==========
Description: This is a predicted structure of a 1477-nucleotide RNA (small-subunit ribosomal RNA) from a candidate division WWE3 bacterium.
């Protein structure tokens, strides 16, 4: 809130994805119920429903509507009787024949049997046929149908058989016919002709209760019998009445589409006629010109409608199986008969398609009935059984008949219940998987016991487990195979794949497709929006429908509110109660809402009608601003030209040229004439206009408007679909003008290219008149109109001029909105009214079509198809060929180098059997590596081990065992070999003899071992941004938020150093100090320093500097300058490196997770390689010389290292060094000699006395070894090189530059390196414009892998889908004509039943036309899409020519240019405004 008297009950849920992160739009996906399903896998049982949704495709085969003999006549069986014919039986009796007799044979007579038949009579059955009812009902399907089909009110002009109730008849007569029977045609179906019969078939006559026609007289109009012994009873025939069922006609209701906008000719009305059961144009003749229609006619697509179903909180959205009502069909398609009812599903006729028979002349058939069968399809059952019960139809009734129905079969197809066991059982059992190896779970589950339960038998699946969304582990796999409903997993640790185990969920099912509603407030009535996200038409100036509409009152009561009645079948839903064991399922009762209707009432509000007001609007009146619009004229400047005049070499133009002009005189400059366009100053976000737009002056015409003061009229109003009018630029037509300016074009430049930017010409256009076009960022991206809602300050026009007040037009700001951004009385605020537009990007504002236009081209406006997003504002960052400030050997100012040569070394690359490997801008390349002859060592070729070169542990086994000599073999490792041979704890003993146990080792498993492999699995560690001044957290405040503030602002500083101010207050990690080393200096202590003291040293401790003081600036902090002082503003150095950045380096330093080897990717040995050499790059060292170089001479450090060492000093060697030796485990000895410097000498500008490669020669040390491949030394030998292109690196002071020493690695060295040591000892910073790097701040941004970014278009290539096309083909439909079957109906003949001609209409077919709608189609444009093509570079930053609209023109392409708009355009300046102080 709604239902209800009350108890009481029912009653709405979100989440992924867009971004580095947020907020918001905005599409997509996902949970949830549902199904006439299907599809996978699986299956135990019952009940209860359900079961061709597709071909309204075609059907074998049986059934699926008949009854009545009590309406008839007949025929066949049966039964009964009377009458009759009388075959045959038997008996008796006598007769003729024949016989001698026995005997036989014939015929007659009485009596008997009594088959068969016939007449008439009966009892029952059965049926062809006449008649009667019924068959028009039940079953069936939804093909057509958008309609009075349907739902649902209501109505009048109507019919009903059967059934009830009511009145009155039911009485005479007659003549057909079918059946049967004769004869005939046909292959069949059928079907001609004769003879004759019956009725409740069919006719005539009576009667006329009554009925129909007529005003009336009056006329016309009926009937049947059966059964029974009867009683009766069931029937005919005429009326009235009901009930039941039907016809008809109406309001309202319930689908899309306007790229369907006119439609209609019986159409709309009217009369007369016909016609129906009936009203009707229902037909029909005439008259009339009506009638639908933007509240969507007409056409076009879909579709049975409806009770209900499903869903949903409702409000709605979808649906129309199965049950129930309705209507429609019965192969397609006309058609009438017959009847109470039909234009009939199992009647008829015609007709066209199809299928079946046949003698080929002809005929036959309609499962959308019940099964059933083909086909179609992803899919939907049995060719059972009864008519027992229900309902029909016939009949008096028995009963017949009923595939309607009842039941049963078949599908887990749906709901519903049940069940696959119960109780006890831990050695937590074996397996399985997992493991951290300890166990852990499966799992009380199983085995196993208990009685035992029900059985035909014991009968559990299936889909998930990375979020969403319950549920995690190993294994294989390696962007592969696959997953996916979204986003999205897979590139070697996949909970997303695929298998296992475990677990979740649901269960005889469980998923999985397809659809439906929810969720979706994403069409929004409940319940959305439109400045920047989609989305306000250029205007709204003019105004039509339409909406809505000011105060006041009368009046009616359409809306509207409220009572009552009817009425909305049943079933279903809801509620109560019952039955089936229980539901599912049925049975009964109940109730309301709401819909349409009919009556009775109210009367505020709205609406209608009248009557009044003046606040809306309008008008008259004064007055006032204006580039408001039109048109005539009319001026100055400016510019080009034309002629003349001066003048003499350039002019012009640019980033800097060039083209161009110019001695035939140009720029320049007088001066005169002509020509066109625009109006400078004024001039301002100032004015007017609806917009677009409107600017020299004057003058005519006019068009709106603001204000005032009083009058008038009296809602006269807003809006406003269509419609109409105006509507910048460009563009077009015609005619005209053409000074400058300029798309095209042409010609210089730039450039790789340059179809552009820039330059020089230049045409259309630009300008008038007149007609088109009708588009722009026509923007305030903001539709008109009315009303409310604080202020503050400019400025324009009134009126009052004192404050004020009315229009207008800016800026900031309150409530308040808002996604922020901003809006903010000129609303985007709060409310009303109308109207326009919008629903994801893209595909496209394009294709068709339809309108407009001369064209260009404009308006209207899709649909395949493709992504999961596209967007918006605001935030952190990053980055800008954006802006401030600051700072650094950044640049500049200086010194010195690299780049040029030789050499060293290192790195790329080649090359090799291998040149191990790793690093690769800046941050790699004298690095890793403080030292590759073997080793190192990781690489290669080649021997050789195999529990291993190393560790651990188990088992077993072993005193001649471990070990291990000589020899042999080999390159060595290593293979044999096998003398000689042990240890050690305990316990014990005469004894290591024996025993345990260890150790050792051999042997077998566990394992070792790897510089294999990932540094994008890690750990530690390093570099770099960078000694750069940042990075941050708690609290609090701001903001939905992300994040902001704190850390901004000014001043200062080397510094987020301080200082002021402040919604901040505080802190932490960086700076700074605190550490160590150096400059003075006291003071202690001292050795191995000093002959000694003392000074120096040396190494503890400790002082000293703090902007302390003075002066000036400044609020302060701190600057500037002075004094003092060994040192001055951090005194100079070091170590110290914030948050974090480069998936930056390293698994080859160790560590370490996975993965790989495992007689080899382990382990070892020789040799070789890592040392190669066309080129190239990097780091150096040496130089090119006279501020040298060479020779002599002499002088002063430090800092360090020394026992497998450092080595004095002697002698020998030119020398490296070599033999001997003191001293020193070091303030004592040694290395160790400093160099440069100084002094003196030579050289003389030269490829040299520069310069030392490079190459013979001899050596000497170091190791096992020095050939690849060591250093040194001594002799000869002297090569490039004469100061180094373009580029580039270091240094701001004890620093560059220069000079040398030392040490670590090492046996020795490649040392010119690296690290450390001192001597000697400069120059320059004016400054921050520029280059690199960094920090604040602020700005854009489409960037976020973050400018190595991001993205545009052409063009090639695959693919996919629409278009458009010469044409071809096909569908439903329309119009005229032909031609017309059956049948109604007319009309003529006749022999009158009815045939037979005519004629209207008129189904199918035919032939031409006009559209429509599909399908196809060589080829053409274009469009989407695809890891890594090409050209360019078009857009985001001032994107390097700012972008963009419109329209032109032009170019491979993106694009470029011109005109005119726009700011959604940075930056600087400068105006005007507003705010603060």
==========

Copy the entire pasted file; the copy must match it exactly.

Description: This is a predicted structure of a 1477-nucleotide RNA (small-subunit ribosomal RNA) from a candidate division WWE3 bacterium.
């Protein structure tokens, strides 16, 4: 809130994805119920429903509507009787024949049997046929149908058989016919002709209760019998009445589409006629010109409608199986008969398609009935059984008949219940998987016991487990195979794949497709929006429908509110109660809402009608601003030209040229004439206009408007679909003008290219008149109109001029909105009214079509198809060929180098059997590596081990065992070999003899071992941004938020150093100090320093500097300058490196997770390689010389290292060094000699006395070894090189530059390196414009892998889908004509039943036309899409020519240019405004 008297009950849920992160739009996906399903896998049982949704495709085969003999006549069986014919039986009796007799044979007579038949009579059955009812009902399907089909009110002009109730008849007569029977045609179906019969078939006559026609007289109009012994009873025939069922006609209701906008000719009305059961144009003749229609006619697509179903909180959205009502069909398609009812599903006729028979002349058939069968399809059952019960139809009734129905079969197809066991059982059992190896779970589950339960038998699946969304582990796999409903997993640790185990969920099912509603407030009535996200038409100036509409009152009561009645079948839903064991399922009762209707009432509000007001609007009146619009004229400047005049070499133009002009005189400059366009100053976000737009002056015409003061009229109003009018630029037509300016074009430049930017010409256009076009960022991206809602300050026009007040037009700001951004009385605020537009990007504002236009081209406006997003504002960052400030050997100012040569070394690359490997801008390349002859060592070729070169542990086994000599073999490792041979704890003993146990080792498993492999699995560690001044957290405040503030602002500083101010207050990690080393200096202590003291040293401790003081600036902090002082503003150095950045380096330093080897990717040995050499790059060292170089001479450090060492000093060697030796485990000895410097000498500008490669020669040390491949030394030998292109690196002071020493690695060295040591000892910073790097701040941004970014278009290539096309083909439909079957109906003949001609209409077919709608189609444009093509570079930053609209023109392409708009355009300046102080 709604239902209800009350108890009481029912009653709405979100989440992924867009971004580095947020907020918001905005599409997509996902949970949830549902199904006439299907599809996978699986299956135990019952009940209860359900079961061709597709071909309204075609059907074998049986059934699926008949009854009545009590309406008839007949025929066949049966039964009964009377009458009759009388075959045959038997008996008796006598007769003729024949016989001698026995005997036989014939015929007659009485009596008997009594088959068969016939007449008439009966009892029952059965049926062809006449008649009667019924068959028009039940079953069936939804093909057509958008309609009075349907739902649902209501109505009048109507019919009903059967059934009830009511009145009155039911009485005479007659003549057909079918059946049967004769004869005939046909292959069949059928079907001609004769003879004759019956009725409740069919006719005539009576009667006329009554009925129909007529005003009336009056006329016309009926009937049947059966059964029974009867009683009766069931029937005919005429009326009235009901009930039941039907016809008809109406309001309202319930689908899309306007790229369907006119439609209609019986159409709309009217009369007369016909016609129906009936009203009707229902037909029909005439008259009339009506009638639908933007509240969507007409056409076009879909579709049975409806009770209900499903869903949903409702409000709605979808649906129309199965049950129930309705209507429609019965192969397609006309058609009438017959009847109470039909234009009939199992009647008829015609007709066209199809299928079946046949003698080929002809005929036959309609499962959308019940099964059933083909086909179609992803899919939907049995060719059972009864008519027992229900309902029909016939009949008096028995009963017949009923595939309607009842039941049963078949599908887990749906709901519903049940069940696959119960109780006890831990050695937590074996397996399985997992493991951290300890166990852990499966799992009380199983085995196993208990009685035992029900059985035909014991009968559990299936889909998930990375979020969403319950549920995690190993294994294989390696962007592969696959997953996916979204986003999205897979590139070697996949909970997303695929298998296992475990677990979740649901269960005889469980998923999985397809659809439906929810969720979706994403069409929004409940319940959305439109400045920047989609989305306000250029205007709204003019105004039509339409909406809505000011105060006041009368009046009616359409809306509207409220009572009552009817009425909305049943079933279903809801509620109560019952039955089936229980539901599912049925049975009964109940109730309301709401819909349409009919009556009775109210009367505020709205609406209608009248009557009044003046606040809306309008008008008259004064007055006032204006580039408001039109048109005539009319001026100055400016510019080009034309002629003349001066003048003499350039002019012009640019980033800097060039083209161009110019001695035939140009720029320049007088001066005169002509020509066109625009109006400078004024001039301002100032004015007017609806917009677009409107600017020299004057003058005519006019068009709106603001204000005032009083009058008038009296809602006269807003809006406003269509419609109409105006509507910048460009563009077009015609005619005209053409000074400058300029798309095209042409010609210089730039450039790789340059179809552009820039330059020089230049045409259309630009300008008038007149007609088109009708588009722009026509923007305030903001539709008109009315009303409310604080202020503050400019400025324009009134009126009052004192404050004020009315229009207008800016800026900031309150409530308040808002996604922020901003809006903010000129609303985007709060409310009303109308109207326009919008629903994801893209595909496209394009294709068709339809309108407009001369064209260009404009308006209207899709649909395949493709992504999961596209967007918006605001935030952190990053980055800008954006802006401030600051700072650094950044640049500049200086010194010195690299780049040029030789050499060293290192790195790329080649090359090799291998040149191990790793690093690769800046941050790699004298690095890793403080030292590759073997080793190192990781690489290669080649021997050789195999529990291993190393560790651990188990088992077993072993005193001649471990070990291990000589020899042999080999390159060595290593293979044999096998003398000689042990240890050690305990316990014990005469004894290591024996025993345990260890150790050792051999042997077998566990394992070792790897510089294999990932540094994008890690750990530690390093570099770099960078000694750069940042990075941050708690609290609090701001903001939905992300994040902001704190850390901004000014001043200062080397510094987020301080200082002021402040919604901040505080802190932490960086700076700074605190550490160590150096400059003075006291003071202690001292050795191995000093002959000694003392000074120096040396190494503890400790002082000293703090902007302390003075002066000036400044609020302060701190600057500037002075004094003092060994040192001055951090005194100079070091170590110290914030948050974090480069998936930056390293698994080859160790560590370490996975993965790989495992007689080899382990382990070892020789040799070789890592040392190669066309080129190239990097780091150096040496130089090119006279501020040298060479020779002599002499002088002063430090800092360090020394026992497998450092080595004095002697002698020998030119020398490296070599033999001997003191001293020193070091303030004592040694290395160790400093160099440069100084002094003196030579050289003389030269490829040299520069310069030392490079190459013979001899050596000497170091190791096992020095050939690849060591250093040194001594002799000869002297090569490039004469100061180094373009580029580039270091240094701001004890620093560059220069000079040398030392040490670590090492046996020795490649040392010119690296690290450390001192001597000697400069120059320059004016400054921050520029280059690199960094920090604040602020700005854009489409960037976020973050400018190595991001993205545009052409063009090639695959693919996919629409278009458009010469044409071809096909569908439903329309119009005229032909031609017309059956049948109604007319009309003529006749022999009158009815045939037979005519004629209207008129189904199918035919032939031409006009559209429509599909399908196809060589080829053409274009469009989407695809890891890594090409050209360019078009857009985001001032994107390097700012972008963009419109329209032109032009170019491979993106694009470029011109005109005119726009700011959604940075930056600087400068105006005007507003705010603060």